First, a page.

Go to India, on the other hand, and the view is vastly different. There, to identify human and God is commonplace. It’s not just that God takes a physical form, in a way scandalous to Muslims. Many traditions – especially Jainism and Yoga – are all about becoming godlike, taking on superhuman powers and transcending the universe. And most prominently, in Śaṅkara’s Advaita Vedānta, we all already are God, we just don’t know it. For this reason, Nicholas Gier takes these mainstream Indian traditions as examples of what he calls spiritual Titanism: worrying attempts to make man into God. Gier clearly thinks that Titanism is a bad thing. He doesn’t explicitly argue the case against it, but he returns repeatedly to environmental crises: human beings have tried to become godlike in their attempts to master nature, and now we are paying the price. Here, the problem of human arrogance appears again with an ecological cast.

My own position on all this goes back to this post. I agree with the orthodox monotheists that humans are fallen creatures, not worthy of deification. In Buddhist terms, this is why I denied the Third Noble Truth: I have not met anyone I would consider awakened (“enlightened”) in this lifetime, and could not imagine becoming awakened in this life myself; and I also don’t believe in rebirth, so I don’t see our perfection as possible after this life. We are deeply flawed creatures and must always remain aware of those deep flaws; that’s why humility is important.

But. Unlike the monotheists, I don’t see any reason to prefer God to man. For in my view any capital-G God, any god that has created the world or is omnipotent, cannot be taken as a model of moral perfection. God’s track record as revealed in the world is no better than ours; his track record in scripture and tradition is often worse.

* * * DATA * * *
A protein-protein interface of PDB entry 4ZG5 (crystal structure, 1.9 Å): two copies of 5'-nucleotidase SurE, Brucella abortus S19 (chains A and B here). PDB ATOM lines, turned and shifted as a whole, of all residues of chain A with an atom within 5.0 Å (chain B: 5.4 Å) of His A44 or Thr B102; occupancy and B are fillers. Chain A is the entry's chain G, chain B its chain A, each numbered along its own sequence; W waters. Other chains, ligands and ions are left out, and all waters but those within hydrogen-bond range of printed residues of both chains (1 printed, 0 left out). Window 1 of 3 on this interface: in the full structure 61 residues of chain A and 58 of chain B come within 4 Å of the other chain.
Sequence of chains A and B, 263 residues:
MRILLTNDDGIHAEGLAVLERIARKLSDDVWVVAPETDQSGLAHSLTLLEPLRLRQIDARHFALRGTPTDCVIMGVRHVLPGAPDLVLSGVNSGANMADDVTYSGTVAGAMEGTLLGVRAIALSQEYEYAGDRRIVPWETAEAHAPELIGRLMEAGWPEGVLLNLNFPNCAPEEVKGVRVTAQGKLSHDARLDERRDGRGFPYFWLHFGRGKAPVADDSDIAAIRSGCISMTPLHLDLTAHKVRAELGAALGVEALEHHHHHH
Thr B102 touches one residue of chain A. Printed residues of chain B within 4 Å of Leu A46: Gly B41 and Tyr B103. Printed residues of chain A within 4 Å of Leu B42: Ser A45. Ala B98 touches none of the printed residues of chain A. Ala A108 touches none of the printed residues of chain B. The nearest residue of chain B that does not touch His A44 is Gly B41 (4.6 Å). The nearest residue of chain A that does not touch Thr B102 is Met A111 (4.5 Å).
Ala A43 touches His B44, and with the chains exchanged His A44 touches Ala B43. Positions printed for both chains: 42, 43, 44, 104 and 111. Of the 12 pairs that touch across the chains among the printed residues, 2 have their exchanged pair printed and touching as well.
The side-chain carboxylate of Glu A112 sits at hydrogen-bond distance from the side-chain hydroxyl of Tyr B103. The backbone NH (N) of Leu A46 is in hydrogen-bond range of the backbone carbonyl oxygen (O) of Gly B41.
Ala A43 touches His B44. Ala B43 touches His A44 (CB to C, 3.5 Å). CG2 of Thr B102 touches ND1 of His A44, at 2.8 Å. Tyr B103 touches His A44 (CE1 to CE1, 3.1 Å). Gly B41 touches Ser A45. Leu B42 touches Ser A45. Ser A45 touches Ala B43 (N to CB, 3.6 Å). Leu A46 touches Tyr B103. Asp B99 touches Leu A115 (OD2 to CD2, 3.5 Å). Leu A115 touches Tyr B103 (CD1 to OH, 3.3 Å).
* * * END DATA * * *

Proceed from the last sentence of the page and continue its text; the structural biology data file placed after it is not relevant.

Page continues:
And all this, in the end, takes me back to the Aristotelian mean. We must be humble enough to recognize our deep flaws; but not so humble that we submit ourselves wholly to another entity with flaws as thoroughgoing as ours (or close to it). We cannot fully trust ourselves; but we have no choice but to trust ourselves to some extent. The line is difficult to walk, but no genuine virtue is ever easy.

EDIT (11 Jul 2010): The original version of this post claimed that James Doull was an Anglican preacher. A former student of his informed me that he wasn’t, although he was always a believing Christian and belonged to an Anglican community in his later life. A number of his students and grand-students became Anglican priests, however, and that’s probably where my confusion arose.